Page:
A pair of advocacy groups in Utah sued Thursday to block a compromise agreement legalizing medical marijuana, accusing the Mormon church of unconstitutional domination and interference in a process that led to the gutting of a measure approved by voters.
The lawsuit alleges the revised initiative creates overwhelming obstacles for suffering patients who want to obtain the drug. It also asks a judge to set aside the revision passed by lawmakers and keep the original version that won with 53 percent of the vote in November.
The Church of Jesus Christ of Latter-day Saints didn't immediately comment.
Mormons have long frowned upon marijuana use because of a key church health code called the "Word of Wisdom," which prohibits the use of alcohol, tobacco and illegal drugs. However, it previously stood behind the work it did to help craft the compromise before the election that it considers a safer medical marijuana program.
The changes signed into law on Monday ban many marijuana edibles; prevent people from growing their own marijuana if they live far from a dispensary; and narrow the list of eligible medical conditions for which the drug can be obtained. Smoking marijuana wasn't allowed in the original ballot measure and won't be permitted under the new version.
The legal challenge isn't a surprise. The plaintiffs — an organization called Together for Responsible Use and Cannabis Education, or TRUCE, and the Epilepsy Association of Utah — had warned they would sue if the ballot measure was altered. They were upset that the primary organization backing medical pot in the state agreed to the compromise before the election.
Utah law gives state legislators the authority to change the language of laws passed by voters.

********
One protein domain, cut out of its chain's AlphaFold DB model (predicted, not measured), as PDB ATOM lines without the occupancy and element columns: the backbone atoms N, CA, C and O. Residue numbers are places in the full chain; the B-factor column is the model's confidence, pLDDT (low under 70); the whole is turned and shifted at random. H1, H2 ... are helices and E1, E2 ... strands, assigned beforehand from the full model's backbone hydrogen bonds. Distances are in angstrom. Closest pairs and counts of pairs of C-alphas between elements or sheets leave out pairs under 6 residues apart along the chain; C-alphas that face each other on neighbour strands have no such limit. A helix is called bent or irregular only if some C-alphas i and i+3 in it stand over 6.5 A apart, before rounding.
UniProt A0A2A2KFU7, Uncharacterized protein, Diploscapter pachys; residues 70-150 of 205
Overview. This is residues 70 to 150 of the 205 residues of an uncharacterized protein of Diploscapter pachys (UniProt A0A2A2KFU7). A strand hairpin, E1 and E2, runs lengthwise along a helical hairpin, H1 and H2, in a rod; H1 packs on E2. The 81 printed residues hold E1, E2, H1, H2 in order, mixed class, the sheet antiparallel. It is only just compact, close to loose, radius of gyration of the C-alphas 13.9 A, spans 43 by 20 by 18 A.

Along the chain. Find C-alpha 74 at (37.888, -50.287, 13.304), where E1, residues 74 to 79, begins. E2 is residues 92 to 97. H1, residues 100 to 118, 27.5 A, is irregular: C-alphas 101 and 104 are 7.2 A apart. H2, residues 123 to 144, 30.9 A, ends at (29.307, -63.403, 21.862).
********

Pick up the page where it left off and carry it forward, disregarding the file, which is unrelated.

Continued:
Supporters of the compromise, including some advocates of medical marijuana, say it was a key to guaranteeing quick legalization and convincing conservative lawmakers not to repeal the law.
The Utah Patients Coalition, the main medical marijuana group that backed the ballot measure, has said it agreed to the compromise so it could prevent radical changes to the measure after the election and to gain widespread community acceptance. It acknowledged that the Mormon church has a powerful voice in Utah politics.
About two-thirds of the state's residents belong to the religion and nearly nine in 10 members of the Legislature are Mormon along with the governor, the lawsuit states.
It says Mormons are taught to follow and trust the direction of their leaders, who opposed the ballot proposal over fears it could lead to broader use of marijuana. As the proposal seemed to gain support, the church agreed to the pre-election deal to allow access for people with serious medical needs.
The lawsuit notes that church lobbyist Marty Stephens told a gathering of local church leaders two days before the Nov. 6 election to "follow the prophet" and vote against the ballot proposition. The Utah Constitution bars any church from dominating or interfering with state functions, the lawsuit says.
Utah Gov. Gary Herbert signed the revised compromise law Monday after he called a special legislative session.
He didn't comment on the lawsuit itself Thursday, but said the compromise restricting access has broad support in Utah.
"The concern we had was this is too loose, which leads to recreational marijuana," he said.
Patients can now use medical marijuana legally in Utah but likely won't be able to buy it legally in-state until at least 2020, officials said.
The state will need time to build a database to start issuing patients medical-cannabis cards, and to grant licenses for dispensaries.